Regarding the latter most, I'm holding out hope that hard numbers will lessen airtime devoted to them in the future:
The national viewer tally reported by Nielsen Media Research for ABC's live, three-hour-plus telecast [of the Oscars] on Sunday was down about 1 million viewers [to 32 million] from the previous record low, set in 2003 when the Oscars were presented just after the U.S.-led invasion of Iraq had begun. ...In '98, the year of Titanic, 20% of the country tuned in. A decade later, fewer than 11% did. I understand the slate of films released during '07 were devoid of any big blockbusters, but attrition in favor of other forms of virtual entertainment, like YouTube and video games, strikes me as a good. The former, created less than three years ago, is now among the top five most visited sites in the country. Video game sales, which surpassed total box office revenues in the US in 2001, will likely more than double box office revenues in 2008.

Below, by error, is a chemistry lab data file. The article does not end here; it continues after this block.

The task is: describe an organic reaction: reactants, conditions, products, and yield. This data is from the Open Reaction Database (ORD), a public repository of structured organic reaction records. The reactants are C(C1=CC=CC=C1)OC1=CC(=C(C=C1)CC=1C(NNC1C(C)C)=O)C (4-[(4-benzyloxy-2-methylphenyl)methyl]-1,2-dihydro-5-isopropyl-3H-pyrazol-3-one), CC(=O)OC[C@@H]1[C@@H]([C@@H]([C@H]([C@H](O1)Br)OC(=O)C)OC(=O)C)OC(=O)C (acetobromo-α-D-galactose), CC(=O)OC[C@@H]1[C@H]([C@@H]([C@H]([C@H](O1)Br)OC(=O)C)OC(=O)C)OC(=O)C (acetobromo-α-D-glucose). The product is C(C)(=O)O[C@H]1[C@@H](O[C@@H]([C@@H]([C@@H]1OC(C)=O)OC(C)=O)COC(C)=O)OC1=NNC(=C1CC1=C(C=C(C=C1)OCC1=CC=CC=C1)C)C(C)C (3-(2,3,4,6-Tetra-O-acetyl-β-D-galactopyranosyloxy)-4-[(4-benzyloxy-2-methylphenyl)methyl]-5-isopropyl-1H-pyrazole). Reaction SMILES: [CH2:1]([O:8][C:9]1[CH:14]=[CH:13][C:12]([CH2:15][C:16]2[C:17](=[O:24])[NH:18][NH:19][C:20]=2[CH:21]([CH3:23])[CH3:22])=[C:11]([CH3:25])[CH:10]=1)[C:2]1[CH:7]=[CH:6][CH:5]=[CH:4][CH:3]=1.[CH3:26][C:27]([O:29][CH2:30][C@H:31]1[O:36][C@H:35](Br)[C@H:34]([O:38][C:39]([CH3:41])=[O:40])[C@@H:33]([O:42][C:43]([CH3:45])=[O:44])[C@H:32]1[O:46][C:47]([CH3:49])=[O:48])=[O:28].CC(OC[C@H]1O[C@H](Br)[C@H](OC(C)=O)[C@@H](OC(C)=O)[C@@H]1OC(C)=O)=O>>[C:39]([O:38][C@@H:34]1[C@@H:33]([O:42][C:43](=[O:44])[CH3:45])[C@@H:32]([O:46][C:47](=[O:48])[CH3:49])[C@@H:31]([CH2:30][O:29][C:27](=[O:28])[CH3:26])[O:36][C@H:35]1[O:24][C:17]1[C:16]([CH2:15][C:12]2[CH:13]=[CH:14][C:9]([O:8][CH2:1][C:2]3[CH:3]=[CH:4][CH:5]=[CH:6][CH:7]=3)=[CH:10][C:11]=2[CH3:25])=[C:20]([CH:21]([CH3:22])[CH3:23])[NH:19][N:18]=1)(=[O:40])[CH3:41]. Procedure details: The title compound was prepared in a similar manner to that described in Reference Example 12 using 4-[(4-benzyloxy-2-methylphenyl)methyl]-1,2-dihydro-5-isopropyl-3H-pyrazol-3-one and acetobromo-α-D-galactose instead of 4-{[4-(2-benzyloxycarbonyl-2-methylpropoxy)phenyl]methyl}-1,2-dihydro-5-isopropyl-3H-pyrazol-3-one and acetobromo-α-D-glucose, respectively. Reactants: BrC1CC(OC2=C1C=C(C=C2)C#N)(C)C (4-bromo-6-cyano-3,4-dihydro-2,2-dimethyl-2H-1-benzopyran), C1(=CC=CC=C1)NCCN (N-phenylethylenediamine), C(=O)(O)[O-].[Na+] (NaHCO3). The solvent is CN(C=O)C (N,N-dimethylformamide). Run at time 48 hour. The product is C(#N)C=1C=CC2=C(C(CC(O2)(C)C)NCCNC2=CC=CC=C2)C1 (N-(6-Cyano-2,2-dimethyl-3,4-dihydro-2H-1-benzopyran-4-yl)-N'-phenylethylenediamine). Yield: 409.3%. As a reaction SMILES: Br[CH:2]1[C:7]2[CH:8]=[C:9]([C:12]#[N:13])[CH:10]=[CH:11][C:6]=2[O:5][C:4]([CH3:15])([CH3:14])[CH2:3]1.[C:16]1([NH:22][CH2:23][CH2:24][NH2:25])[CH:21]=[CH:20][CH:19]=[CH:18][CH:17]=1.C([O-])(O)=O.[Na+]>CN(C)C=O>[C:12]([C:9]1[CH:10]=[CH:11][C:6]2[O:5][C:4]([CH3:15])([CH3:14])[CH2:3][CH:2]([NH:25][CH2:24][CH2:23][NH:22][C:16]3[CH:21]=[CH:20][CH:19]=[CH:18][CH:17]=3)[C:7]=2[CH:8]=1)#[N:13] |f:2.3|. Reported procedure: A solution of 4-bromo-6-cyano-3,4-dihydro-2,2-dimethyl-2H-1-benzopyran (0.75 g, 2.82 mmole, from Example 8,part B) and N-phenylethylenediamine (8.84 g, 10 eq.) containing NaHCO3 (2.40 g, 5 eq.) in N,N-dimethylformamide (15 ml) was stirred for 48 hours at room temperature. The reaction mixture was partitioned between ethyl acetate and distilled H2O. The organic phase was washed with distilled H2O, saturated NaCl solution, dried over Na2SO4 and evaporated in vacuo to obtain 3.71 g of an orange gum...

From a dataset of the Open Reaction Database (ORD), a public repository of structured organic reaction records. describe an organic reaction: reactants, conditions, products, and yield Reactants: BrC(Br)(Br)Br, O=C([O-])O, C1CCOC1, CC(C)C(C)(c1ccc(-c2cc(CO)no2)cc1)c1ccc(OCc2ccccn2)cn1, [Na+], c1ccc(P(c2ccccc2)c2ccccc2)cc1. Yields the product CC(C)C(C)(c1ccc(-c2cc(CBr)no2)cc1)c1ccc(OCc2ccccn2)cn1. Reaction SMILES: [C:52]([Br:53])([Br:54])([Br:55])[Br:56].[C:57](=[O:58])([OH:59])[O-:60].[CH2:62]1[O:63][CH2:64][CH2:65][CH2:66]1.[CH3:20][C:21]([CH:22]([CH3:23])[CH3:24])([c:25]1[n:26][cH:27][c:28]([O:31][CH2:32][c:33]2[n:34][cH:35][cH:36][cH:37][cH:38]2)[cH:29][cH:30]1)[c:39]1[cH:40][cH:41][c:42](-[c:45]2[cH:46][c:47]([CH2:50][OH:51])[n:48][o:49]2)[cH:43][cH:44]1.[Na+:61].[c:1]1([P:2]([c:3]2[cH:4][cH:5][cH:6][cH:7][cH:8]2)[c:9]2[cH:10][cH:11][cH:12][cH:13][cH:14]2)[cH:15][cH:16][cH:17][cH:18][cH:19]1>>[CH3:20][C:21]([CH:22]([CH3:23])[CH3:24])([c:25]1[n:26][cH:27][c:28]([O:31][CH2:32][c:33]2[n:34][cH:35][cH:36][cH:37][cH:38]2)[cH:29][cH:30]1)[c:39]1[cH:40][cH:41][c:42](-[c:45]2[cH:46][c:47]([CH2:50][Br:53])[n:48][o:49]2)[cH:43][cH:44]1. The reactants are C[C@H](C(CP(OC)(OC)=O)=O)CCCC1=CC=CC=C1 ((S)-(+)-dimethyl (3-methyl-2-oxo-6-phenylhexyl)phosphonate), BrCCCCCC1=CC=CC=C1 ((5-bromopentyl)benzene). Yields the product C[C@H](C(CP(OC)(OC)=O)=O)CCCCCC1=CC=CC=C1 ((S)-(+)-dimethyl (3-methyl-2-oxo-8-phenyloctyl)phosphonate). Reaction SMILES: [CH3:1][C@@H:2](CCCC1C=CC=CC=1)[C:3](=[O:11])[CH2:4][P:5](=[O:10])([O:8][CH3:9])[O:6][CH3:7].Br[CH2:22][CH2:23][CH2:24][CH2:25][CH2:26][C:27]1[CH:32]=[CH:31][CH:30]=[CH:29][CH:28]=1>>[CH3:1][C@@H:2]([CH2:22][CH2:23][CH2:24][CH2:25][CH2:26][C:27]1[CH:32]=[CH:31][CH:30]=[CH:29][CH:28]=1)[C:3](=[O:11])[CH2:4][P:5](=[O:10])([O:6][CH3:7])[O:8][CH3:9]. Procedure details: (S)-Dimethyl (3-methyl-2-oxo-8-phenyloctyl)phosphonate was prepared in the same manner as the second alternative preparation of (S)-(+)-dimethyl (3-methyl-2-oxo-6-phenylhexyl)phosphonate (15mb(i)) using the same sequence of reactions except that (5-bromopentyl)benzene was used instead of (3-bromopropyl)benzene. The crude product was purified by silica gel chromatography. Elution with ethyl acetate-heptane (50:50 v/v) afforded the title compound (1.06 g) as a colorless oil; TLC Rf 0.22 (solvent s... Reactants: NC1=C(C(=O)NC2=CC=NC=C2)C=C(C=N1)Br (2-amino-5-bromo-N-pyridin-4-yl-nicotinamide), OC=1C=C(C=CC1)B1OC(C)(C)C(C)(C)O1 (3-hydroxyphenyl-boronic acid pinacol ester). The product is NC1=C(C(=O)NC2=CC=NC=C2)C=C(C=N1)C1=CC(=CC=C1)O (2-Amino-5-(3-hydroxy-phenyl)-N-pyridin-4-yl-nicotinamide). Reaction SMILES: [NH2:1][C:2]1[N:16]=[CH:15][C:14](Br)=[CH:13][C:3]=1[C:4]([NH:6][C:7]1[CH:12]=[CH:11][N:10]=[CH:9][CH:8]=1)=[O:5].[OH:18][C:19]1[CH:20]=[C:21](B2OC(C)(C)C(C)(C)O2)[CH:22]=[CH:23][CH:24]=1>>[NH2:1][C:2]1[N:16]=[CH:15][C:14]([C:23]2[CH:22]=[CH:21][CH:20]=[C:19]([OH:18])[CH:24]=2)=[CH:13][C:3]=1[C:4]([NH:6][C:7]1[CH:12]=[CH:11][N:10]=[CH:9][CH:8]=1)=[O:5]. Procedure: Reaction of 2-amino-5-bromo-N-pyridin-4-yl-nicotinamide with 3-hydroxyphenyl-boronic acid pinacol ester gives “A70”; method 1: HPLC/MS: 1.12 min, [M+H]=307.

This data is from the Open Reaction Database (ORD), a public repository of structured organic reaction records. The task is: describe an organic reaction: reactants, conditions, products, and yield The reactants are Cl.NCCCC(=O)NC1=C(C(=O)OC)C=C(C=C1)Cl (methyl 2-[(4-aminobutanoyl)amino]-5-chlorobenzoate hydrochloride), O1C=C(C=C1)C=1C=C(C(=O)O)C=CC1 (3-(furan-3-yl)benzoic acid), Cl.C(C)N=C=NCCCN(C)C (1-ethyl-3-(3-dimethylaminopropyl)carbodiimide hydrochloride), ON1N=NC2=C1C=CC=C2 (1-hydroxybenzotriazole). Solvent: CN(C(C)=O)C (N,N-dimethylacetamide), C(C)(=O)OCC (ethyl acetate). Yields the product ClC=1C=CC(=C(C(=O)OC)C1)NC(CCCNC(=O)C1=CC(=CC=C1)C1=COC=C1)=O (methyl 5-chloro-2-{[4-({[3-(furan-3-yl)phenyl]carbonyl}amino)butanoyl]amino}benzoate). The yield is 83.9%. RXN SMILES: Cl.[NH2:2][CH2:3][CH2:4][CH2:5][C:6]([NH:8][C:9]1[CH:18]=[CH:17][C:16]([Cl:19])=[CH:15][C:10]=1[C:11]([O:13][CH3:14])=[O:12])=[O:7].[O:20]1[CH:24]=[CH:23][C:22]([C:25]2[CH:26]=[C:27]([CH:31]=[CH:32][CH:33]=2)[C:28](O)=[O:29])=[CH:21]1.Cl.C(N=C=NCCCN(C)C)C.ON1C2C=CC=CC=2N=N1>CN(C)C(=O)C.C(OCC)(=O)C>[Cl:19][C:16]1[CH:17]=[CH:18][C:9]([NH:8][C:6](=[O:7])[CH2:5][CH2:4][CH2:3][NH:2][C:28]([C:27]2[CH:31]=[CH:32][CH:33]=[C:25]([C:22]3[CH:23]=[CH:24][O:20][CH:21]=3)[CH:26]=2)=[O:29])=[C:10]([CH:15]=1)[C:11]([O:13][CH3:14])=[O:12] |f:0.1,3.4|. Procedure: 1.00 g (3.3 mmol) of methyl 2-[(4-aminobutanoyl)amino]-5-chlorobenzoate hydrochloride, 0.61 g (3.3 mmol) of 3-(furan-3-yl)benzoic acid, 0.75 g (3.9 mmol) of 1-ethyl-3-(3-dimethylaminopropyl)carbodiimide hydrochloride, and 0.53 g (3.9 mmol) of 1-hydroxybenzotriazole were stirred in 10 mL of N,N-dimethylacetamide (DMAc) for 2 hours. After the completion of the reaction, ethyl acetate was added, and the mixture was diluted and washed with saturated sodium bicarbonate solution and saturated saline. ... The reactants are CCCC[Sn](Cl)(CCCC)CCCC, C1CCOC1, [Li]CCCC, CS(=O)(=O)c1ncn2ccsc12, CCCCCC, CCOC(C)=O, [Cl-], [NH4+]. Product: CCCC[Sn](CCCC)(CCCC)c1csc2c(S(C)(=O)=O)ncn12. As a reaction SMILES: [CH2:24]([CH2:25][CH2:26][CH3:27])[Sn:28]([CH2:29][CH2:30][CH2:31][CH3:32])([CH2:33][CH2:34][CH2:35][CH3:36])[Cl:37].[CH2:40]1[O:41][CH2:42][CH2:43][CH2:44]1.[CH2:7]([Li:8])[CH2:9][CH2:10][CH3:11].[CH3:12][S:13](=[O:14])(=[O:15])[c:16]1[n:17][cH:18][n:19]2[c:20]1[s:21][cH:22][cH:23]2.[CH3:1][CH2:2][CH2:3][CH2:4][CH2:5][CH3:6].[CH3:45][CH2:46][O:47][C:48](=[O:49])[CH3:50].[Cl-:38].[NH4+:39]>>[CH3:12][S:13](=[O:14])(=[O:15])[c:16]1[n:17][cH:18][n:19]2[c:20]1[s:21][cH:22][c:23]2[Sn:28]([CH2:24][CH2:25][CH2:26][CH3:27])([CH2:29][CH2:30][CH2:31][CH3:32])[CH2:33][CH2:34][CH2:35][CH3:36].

Sunday's broadcast, with comedian Jon Stewart making his second appearance as Oscar host, now ranks as the smallest U.S. TV audience for the Oscars since 1974, when actual viewer totals first became available.
The national household rating of 18.7 also marks the lowest level by that measure going back to the very first televised Oscars in 1953.
These new forms of entertainment are more interactive, less ideologically rigid, and potentially offer rich, intimate character development that is difficult to accomplish on the big screen. And they offer a means to "depussify" the lives of the next generation!